Over the years Dufy’s work has, indeed, found itself reproached. As a near-contemporary of great Post-Impressionists like Picasso and Matisse, Dufy has suffered by comparison, his hallmark exuberance accused of mere decorativeness. But beneath the light and playful surface of his paintings, drawings and watercolours, Dufy’s project was a serious one. ‘The painter,’ he said, ‘has his own vision… he isolates his object and creates his own light for it with his colour.’ For Dufy, the artist’s vision made the object ‘no longer part of nature but of art’. It was an idea that paved the way not just for abstraction, but Conceptualism also, and left behind it one of the most jubilant bodies of work in 20th-century art.
The son of an accountant, Dufy took night classes in drawing while working for a coffee-importing business in the city of his birth, Le Havre. In 1900, he won a scholarship to the Ecole des Beaux-Arts in Paris and became enthralled to the Fauves and Matisse, whose masterpiece Luxe, Calme et Volupté (1904) impressed Dufy greatly. Dufy would never lose his Fauvist belief in colour but, by 1907, he was becoming interested in Cezanne and the Cubist ideas of form.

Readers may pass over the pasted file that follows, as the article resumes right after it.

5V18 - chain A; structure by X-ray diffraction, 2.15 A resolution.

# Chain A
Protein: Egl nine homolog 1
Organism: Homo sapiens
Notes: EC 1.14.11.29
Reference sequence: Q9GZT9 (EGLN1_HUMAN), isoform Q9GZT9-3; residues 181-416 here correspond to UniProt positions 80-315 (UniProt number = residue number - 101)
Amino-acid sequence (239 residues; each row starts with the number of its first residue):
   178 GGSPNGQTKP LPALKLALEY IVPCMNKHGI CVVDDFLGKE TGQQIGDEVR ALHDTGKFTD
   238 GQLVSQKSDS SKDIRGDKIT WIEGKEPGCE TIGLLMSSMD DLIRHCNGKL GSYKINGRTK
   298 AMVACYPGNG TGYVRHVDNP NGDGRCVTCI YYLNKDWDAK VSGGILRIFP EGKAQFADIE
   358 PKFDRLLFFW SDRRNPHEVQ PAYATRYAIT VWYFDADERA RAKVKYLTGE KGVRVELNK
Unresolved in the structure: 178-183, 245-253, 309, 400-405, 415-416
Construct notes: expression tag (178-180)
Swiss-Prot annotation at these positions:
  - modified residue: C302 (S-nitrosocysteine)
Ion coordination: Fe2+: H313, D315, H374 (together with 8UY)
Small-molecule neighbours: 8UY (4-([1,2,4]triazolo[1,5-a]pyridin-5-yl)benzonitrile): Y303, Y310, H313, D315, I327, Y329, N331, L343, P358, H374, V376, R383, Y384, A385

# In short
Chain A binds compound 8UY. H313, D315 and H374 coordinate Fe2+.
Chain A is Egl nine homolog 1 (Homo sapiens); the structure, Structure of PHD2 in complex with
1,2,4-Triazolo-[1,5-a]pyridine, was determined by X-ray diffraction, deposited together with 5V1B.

His work as the fabric designer for celebrated couturier Paul Poiret, beginning in 1912, marked the outset of a fusion of these ideas into his own inimitable style. Dufy combined a Fauvist obsession with colour, a Cubist reimagining of the visual plane, and an illustrator’s use of the graphic black outline to create masterpieces such as The Wheatfield (1929) and Open Window at Saint-Jeannet (c.1926–27).
Towards the end of his career, Dufy was afflicted by rheumatoid arthritis. In order to paint, he was often forced to tie the brush to his wrist. In 1952, the year before his death, he was awarded the Grand Prize for Painting at the Venice Biennale.